News

Carolien Rieffe appointed Honorary Professor at University College London

Carolien Rieffe is appointed an Honorary Professor at the prestigious UCL Institute of Education, University of London. Rieffe already holds a professorship, Social and Emotional Development, at Developmental Psychology, Leiden University. This new appointment strengthens the existing bond between Leiden University and UCL and provides unique opportunities for collaborative research projects.


Children with autism spectrum disorder are empathic

Children with autism spectrum disorder are able to empathise with others. However, they can be quickly overwhelmed by other people's emotions, which may make them more aggressive. These are the newest insights from research by developmental psychologist Carolien Rieffe and her colleagues.


Experience Day for IBP students

Learn more about the programme of the International Bachelor in Psychology in Leiden and find an answer to all your questions at the Experience Day International Bachelor in Psychology (IBP). You visit a lecture and a tutorial, and you'll meet students and lecturers at the information market. Next Experience Day for IBP students.


Empathy improves with age

A unique network is activated in our brains whenever we think of other people. This network has a social function, and changes during adolescence. The change enables us to become better at understanding others and sharing in their feelings. But, as psychologist Sandy Overgaauw discovered, it doesn’t have the same effect in everyone. PhD defence 19 February.


4 Vici awards for Leiden researchers

Four Leiden researchers have been awarded a Vici as part of NWO's Innovation Research Incentives scheme. They each have 1.5 million euros to set up a research group and employ PhD candidates.


Children already capable of self-control at an early age

Children learn how to control and slow down their own behaviour at an early age. This important skill initially requires a lot of brain activity, but becomes more and more efficient as they grow older and become adolescents, concludes PhD candidate Margot Schel.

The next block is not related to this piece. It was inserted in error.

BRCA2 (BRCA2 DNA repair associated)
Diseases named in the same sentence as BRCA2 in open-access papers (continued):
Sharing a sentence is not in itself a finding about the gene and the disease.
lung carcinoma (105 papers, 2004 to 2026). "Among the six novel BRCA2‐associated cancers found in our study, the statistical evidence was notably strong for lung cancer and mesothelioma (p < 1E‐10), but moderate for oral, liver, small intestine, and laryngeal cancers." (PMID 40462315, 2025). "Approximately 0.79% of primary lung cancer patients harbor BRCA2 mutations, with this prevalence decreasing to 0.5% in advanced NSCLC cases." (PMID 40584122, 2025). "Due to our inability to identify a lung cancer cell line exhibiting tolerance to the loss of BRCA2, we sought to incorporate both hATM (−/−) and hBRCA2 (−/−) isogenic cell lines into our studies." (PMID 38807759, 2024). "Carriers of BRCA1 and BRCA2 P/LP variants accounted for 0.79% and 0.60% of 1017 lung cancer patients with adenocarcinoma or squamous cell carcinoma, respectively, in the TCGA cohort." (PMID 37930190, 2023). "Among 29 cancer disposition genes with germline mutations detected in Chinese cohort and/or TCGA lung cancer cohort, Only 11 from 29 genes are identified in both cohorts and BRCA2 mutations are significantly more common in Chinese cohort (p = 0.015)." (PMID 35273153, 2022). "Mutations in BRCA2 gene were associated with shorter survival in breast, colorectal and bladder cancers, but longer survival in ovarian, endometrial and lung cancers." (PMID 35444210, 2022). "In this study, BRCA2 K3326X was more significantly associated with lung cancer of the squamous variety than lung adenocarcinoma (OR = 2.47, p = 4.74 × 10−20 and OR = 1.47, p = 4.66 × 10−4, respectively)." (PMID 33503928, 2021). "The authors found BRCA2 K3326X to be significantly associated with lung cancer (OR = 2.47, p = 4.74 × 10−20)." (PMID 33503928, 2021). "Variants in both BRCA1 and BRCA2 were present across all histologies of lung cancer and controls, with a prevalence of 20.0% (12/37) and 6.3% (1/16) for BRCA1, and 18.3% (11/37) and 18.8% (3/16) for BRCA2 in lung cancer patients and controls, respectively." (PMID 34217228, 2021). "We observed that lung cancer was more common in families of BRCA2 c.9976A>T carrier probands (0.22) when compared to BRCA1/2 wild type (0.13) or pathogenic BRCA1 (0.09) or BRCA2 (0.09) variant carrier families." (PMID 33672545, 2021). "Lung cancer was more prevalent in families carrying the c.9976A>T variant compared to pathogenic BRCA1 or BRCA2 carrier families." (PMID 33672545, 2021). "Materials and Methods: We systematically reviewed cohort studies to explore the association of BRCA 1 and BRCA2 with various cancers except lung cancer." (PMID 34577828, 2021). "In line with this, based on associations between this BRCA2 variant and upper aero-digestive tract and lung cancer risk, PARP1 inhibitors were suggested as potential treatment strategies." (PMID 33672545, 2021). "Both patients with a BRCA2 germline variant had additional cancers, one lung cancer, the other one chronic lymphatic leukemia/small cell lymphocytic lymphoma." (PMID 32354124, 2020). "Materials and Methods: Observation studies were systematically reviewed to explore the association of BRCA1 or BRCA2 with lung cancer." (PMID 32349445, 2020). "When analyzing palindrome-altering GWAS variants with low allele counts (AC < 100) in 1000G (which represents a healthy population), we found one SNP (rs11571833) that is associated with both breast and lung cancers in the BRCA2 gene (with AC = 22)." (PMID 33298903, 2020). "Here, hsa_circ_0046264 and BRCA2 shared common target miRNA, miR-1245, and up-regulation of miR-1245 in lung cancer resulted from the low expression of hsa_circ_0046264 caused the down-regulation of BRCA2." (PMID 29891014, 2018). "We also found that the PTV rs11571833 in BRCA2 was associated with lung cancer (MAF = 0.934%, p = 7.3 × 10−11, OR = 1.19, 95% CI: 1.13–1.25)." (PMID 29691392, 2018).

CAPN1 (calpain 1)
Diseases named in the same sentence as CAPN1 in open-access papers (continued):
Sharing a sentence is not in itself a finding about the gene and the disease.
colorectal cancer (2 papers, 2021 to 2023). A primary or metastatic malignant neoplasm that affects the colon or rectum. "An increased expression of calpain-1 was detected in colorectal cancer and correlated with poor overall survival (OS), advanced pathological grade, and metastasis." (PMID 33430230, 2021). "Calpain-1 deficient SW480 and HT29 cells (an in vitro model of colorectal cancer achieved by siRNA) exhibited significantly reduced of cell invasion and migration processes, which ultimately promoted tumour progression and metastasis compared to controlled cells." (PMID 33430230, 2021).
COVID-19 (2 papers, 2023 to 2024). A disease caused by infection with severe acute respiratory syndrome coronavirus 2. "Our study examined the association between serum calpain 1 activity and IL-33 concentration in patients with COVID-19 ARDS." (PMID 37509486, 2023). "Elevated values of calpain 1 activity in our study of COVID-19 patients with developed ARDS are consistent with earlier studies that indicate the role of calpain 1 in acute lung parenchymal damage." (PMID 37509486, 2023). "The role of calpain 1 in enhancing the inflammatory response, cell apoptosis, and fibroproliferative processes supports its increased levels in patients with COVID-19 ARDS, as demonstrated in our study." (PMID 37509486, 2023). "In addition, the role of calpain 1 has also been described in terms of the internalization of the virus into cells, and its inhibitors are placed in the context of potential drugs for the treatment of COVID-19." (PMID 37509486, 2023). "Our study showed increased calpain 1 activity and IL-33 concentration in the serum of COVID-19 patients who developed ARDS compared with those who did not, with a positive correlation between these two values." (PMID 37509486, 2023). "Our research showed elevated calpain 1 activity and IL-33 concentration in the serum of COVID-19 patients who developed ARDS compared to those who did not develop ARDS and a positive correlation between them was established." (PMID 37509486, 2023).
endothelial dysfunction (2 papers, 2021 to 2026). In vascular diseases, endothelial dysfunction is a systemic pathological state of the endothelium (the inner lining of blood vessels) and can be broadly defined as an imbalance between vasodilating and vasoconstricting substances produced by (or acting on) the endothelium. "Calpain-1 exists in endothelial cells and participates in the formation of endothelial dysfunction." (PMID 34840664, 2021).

How autistic children learn to control their emotions

Children with autism spectrum disorder often suffer from social and mental health problems. PhD research by Lucinda Pouw (Developmental and Educational Psychology) has shown that how they deal with their emotions is an important factor. PhD defence 14 January.


How do deaf children develop in a hearing environment?

Deaf and hard-of-hearing youngsters often grow up in a hearing environment. Does this have consequences for their socio-emotional functioning? Maartje Kouwenberg (Developmental and Educational Psychology) concludes that there is no simple answer to this question. Her PhD defence was on 18 April 2013.


‘Children with autism do see that someone is sad’

Leiden autism expert Carolien Rieffe discovered that children suffering from Autism Spectrum Disorder (ASD) are most definitely moved by another person’s emotions, but that they react to it differently from their more normally developing peers. This insight leads to a different type of diagnosis and treatment.


Why some children thrive and others don't

Leiden researchers on child and family, under the supervision of Professor Rien van IJzendoorn, are partners in a national collaboration which has been granted 27.6 million in research funding by the Ministry of Education, Culture and Science: a so-called Gravitation Subsidy. They will be investigating why some children thrive more than others.


No more sign language for deaf children with implants?

The language development of children with a cochlear implant who only learn spoken language is faster than that of children with a cochlear implant who are also learning sign language. This is what Leiden researcher Karin Wiefferink concludes in her dissertation. Defence 13 September.


Research by Eveline Crone gives new insights into adolescent brain

The part of the brain of adolescents that regulates impulsive and reckless behaviour does not work inadequately, as researchers previously thought. Meta-analysis of neuroscientific research on the working of the adolescent brain has shown that it is much more flexible than was realised. Professor Eveline Crone and her American colleague Professor Ron Dahl have published an article on the subject in the journal Nature Reviews Neuroscience.


Eveline Crone one of the most powerful women in science

Eveline Crone, Professor of Neurocognitive Developmental Psychology, is sixth on the list of most powerful women in Teaching and Science, according to Dutch magazine Opzij. Crone is one of the youngest female professors in the Netherlands and already has many awards to her name.


Moroccan-Dutch youths display very Dutch emotions

Dutch youths of Moroccan origin express their anger in the same way as native Dutch teenagers. This ‘emotional integration’ applies equally to Moroccan-Dutch youths who identify with Dutch culture and to those whose primary connection is with the culture of their parents.


Children rate talks by anxious peers negatively

Children suffering from social anxiety often have a rigid posture and voice, and they don’t dare to look at their audience when giving a talk. If your child suffers from social anxiety, what can you, as a parent, do? Developmental psychologist Michiel Westenberg, one of the leading researchers of the Leiden Social Anxiety Network, explains.